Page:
Renovation of damaged pastures and soils
Note Number: AG0944
Updated: January 2006
Grazing wet paddocks usually causes varying degrees of damage to pasture and soil. Some form of renovation is often required to return the pasture and soil to its full productive state. This Note provides guidelines for effective renovation of damaged pasture and soil.
Damage caused by pugging
Stock treading on wet soils will cause:
- Crushing and bruising of plants leading to a reduction in plant density and yield. Research in South West Victoria has indicated that a single pugging event can reduce ryegrass tiller density by as much as 52%.
- Burying and fouling herbage, reducing pasture utilisation.
- Creating bare space allowing weed invasion.
- Making the soil surface rough, resulting in management problems.
- Destroying soil structure and pore space reducing infiltration rates, further compounding the poor drainage of the soil.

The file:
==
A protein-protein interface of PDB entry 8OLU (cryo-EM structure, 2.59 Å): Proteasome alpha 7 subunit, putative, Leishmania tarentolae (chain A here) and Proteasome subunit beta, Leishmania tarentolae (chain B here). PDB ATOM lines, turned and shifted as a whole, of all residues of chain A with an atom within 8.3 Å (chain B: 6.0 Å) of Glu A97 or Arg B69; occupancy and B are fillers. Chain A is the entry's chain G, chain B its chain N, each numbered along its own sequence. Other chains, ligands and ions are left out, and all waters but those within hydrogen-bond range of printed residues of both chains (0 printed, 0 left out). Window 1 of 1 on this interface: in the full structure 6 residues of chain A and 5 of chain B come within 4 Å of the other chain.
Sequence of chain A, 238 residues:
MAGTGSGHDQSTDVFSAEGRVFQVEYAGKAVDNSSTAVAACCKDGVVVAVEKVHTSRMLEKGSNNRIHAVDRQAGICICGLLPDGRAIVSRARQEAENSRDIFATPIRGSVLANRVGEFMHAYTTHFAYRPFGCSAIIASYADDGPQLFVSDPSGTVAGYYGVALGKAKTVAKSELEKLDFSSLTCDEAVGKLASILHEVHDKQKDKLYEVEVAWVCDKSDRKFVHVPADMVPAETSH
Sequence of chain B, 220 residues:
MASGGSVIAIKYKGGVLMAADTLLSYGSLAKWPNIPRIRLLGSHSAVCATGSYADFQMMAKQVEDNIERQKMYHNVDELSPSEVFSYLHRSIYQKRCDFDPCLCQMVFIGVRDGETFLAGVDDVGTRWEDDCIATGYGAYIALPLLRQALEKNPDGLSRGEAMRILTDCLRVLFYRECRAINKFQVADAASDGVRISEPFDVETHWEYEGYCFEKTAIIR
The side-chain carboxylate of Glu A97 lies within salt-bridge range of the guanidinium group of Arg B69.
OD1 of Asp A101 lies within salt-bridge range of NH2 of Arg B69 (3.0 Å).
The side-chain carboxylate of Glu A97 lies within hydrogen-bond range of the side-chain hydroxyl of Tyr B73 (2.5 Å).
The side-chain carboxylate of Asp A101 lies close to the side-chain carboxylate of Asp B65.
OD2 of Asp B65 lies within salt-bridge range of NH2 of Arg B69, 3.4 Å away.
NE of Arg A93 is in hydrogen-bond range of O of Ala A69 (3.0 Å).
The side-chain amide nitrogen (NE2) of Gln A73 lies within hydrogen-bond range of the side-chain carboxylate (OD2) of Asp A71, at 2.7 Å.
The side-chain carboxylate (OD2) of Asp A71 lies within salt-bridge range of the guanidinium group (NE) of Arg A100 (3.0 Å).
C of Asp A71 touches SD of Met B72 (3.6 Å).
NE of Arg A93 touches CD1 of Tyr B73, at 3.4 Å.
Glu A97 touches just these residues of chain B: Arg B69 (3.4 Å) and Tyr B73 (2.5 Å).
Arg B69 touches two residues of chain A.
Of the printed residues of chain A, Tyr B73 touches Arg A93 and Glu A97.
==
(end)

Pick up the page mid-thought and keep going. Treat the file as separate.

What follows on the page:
- Causing soil compaction (increasing soil bulk density), further reducing plant and root growth and the water holding capacity of the soil. New Zealand research has shown infiltration rates to be ten times slower in compacted soils. The connection system between soil pores is damaged which results in reduced aeration and water storage.
- Hoof impact kills earthworms.
- Increasing risk of erosion and nutrient run off.
Renovation should address one or more of the following:
- Reduce soil surface roughness.
- Increase plant density of improved species back to acceptable levels.
- Repairing soils by correcting compaction and restoring structure of pore spaces.
Possible pasture and soil renovation methods include:
Pugging by cattle can severely damage pasture and soil structure, but some natural regeneration of pasture and soil physical conditions does occur. This natural regeneration is a result of a number of processes, including:
- Wetting and drying cycles cause the shrinking, swelling and cracking of a soil (especially in clay and clayloam soils).
- The growth and decay of plant roots leaving root channels, especially by grasses.
- Burrowing action of earth worms promote root channels.
The rate of natural regeneration can vary considerably depending on the soil type and conditions. New Zealand research in the Hauraki plains clay soils has indicated that soil structure had not completely regenerated 14 months after a single pugging event. Experience suggests that this process may take as long or longer on some Australian soils, especially if a number of pugging incidents have occurred.